Costly College Update
Just over a year ago, GG lamented the rather amazingly broad collection of suspects in driving the upward cost of a college education. The problem was in trying to sift through all the ideas for real facts. Now some aspects are pretty obvious: education is basically a personal service, and such purchases rise more rapidly than cost of living, which is balanced by our ability to make more and more stuff more and more cheaply. Public universities have been hit hard by budget cutting in state legislatures and essentially have passed on the burden by raising tuition. The net cost of college can be far lower than the sticker price owing to the moneys being spent on scholarships (see the “discount rate” plot for private schools). The current “crisis” in college affordability actually looks like a divergence in the rise in median household income (which stagnated some time ago) from the ongoing rise in tuition. [Sorry, have misplaced links to the sources for these]. Yet it feels like there is something more going on, and a couple recent things have provided a little bit of insight.
First, GG’s university proudly promoted a self-study showing that tuition isn’t going up because of the growth of administration (the message from the president seems to have wandered offline, but pointed to the information here); instead, the email said, tuition was rising because more students were majoring in the expensive STEM fields. And, rather amazingly, this apparently self-serving declaration was supported by a rather more convincing study by the Cleveland Fed (though another headline indicates that the top of the university totem pole is beginning to look a lot like the top of corporate totem poles). So shall we all now forgive administration and look elsewhere for higher costs?
Well, not so fast. The CU study focused on 2011-2015, but near the start of that time there was controversy over large pay raises given to top administrators at the same time that tuition jumped. Also in that time former chief financial officer Rick Porreca was found to be getting paid as a retiree at a rather high salary; ending that arrangement (plus restraint after enduring severe scrutiny over the whole episode) probably helped drop the cost of administration (helping too is that the current President has refused any pay raises since being hired). Whether CU overall is indeed running leaner than other schools, as the President’s message contended, would require a more careful look at the books than the campus summary provides. It is somewhat plausible as CU’s state funding is under 5% of the campus budget; even after cuts elsewhere, this is a pretty low fraction for a flagship public university.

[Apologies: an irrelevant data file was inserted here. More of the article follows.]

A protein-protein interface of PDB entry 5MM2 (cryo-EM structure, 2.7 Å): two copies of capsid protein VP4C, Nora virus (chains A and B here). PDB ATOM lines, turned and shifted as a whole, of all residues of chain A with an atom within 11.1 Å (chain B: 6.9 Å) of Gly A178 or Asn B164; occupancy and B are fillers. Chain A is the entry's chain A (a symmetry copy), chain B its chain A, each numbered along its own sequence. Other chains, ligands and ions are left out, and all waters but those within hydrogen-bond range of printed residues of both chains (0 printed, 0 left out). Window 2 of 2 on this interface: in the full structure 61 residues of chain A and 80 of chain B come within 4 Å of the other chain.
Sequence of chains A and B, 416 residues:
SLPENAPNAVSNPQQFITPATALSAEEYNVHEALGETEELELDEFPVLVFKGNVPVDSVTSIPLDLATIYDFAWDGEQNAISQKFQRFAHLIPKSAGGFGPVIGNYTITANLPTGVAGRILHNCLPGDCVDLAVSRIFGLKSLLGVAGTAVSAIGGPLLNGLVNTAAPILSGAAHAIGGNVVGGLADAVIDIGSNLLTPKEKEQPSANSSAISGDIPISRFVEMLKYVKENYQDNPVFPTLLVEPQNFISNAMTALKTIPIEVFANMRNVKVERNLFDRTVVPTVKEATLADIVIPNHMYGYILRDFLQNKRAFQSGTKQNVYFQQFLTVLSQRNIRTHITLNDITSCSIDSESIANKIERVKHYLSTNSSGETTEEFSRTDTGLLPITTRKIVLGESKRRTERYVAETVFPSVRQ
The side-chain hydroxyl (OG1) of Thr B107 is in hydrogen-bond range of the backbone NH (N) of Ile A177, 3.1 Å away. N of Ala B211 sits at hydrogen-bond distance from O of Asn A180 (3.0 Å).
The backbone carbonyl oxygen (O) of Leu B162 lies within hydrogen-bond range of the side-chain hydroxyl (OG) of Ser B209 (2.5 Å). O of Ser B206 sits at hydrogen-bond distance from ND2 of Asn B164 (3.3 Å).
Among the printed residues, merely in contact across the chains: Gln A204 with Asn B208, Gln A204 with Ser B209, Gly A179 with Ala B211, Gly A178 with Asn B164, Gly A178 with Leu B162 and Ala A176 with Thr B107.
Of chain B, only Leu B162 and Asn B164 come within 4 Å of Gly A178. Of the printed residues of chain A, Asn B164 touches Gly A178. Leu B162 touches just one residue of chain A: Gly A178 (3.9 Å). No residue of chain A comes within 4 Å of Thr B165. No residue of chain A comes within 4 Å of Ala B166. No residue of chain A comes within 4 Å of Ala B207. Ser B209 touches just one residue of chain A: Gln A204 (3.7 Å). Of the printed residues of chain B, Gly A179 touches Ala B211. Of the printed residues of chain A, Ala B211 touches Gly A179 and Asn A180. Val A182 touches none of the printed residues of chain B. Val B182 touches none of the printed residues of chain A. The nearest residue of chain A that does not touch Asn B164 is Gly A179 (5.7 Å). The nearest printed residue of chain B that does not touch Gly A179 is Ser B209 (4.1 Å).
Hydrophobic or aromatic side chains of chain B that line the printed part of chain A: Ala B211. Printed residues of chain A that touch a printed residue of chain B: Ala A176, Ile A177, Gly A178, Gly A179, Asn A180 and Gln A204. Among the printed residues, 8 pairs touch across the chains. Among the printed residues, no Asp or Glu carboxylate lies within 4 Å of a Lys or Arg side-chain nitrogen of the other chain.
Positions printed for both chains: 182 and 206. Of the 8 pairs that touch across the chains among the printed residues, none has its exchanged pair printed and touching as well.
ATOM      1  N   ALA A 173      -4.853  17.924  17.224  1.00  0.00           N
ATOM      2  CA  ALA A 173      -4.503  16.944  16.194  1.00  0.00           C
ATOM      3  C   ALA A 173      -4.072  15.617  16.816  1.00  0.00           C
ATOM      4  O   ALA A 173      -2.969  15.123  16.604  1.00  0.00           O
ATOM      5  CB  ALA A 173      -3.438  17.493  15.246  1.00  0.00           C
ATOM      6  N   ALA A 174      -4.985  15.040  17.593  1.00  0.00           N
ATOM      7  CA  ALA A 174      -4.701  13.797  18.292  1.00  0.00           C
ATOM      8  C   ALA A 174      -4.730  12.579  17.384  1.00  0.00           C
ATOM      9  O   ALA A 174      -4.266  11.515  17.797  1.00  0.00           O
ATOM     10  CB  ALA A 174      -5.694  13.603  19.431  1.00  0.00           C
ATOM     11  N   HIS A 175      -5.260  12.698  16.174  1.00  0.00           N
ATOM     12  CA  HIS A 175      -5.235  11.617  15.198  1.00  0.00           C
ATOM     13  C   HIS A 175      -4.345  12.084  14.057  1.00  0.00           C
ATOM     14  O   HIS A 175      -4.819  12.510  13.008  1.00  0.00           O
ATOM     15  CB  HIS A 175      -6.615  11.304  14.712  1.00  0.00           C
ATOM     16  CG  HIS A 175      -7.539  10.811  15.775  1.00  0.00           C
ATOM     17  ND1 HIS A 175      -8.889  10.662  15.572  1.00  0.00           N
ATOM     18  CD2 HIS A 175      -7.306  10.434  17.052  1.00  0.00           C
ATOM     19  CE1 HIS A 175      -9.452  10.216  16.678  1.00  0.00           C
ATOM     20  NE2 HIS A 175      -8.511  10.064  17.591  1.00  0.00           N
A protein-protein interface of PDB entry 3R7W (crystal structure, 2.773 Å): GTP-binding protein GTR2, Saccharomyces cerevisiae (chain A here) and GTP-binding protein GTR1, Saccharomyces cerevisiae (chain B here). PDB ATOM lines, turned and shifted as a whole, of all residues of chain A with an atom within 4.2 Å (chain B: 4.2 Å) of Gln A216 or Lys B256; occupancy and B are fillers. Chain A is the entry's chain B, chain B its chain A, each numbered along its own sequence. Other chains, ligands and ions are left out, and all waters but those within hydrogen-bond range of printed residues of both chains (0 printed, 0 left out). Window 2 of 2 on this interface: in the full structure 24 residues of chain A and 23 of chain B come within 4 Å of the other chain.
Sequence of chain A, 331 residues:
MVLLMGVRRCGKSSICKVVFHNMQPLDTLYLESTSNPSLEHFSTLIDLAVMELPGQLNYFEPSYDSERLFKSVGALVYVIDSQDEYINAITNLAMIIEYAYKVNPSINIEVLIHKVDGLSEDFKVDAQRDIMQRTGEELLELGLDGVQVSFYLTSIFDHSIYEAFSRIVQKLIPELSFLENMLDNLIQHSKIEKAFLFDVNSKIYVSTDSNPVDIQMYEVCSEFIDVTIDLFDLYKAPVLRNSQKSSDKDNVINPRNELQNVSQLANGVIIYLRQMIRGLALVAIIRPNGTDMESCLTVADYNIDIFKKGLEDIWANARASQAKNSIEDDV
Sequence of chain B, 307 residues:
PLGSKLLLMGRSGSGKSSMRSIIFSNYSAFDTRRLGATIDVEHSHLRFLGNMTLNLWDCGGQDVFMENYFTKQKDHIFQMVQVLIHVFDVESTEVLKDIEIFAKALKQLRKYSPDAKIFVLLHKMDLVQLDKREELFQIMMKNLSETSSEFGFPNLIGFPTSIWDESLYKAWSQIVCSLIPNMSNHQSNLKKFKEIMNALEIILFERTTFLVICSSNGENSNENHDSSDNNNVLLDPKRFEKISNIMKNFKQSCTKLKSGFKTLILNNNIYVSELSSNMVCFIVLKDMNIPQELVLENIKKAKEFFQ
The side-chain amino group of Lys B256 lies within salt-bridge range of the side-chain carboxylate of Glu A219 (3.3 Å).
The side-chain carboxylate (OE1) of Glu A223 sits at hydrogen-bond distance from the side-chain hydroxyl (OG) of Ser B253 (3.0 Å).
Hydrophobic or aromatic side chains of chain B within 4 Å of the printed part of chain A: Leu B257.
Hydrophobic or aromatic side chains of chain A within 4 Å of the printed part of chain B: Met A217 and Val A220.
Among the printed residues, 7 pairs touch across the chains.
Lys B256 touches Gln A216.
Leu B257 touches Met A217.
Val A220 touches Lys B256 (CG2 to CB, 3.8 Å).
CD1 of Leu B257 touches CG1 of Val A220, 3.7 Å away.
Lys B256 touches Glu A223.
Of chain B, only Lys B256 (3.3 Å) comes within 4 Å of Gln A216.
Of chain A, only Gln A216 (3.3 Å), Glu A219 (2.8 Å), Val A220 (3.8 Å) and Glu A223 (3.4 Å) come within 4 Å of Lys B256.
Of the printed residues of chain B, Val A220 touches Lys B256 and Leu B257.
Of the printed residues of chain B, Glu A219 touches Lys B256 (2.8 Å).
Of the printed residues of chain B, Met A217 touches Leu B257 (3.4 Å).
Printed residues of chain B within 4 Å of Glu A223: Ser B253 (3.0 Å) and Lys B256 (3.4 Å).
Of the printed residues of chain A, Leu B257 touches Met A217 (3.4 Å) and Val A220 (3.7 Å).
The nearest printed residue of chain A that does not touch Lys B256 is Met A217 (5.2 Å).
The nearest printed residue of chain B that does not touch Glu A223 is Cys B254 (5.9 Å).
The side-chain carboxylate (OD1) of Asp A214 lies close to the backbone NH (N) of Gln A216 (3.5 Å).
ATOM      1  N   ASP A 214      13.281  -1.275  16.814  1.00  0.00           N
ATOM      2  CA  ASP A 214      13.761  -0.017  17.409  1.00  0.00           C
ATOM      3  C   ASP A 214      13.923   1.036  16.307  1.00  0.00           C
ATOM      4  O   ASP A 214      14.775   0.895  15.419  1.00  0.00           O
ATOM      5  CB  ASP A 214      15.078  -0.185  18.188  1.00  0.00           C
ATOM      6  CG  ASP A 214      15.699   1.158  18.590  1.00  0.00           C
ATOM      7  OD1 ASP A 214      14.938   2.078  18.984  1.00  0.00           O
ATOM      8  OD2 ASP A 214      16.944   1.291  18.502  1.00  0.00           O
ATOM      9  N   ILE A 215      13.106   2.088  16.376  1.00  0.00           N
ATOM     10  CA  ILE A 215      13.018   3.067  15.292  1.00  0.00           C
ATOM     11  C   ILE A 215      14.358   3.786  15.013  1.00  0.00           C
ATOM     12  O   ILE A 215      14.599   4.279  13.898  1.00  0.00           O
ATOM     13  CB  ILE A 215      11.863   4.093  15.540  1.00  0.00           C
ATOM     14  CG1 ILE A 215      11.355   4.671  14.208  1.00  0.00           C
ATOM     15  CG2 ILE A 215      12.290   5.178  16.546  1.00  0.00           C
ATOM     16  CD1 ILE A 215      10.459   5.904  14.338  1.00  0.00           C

How about the Cleveland Fed’s report? Well, on one hand there is no attempt here to figure out the amount of money being paid in salaries (though the author promises to address that in a future report). What is here, though, is an attempt to look at just who is employed by institutions of higher learning. And, on the face of it, administration comes out fine: executives and administrators form something like 7% of the workforce over the nearly 25 years of data considered. Faculty as a percentage rose while clerical and service personnel dropped (we have seen this first hand at CU as office wastebaskets are no longer emptied and departmental front offices have grown smaller). So, the cause is a growing faculty–aha!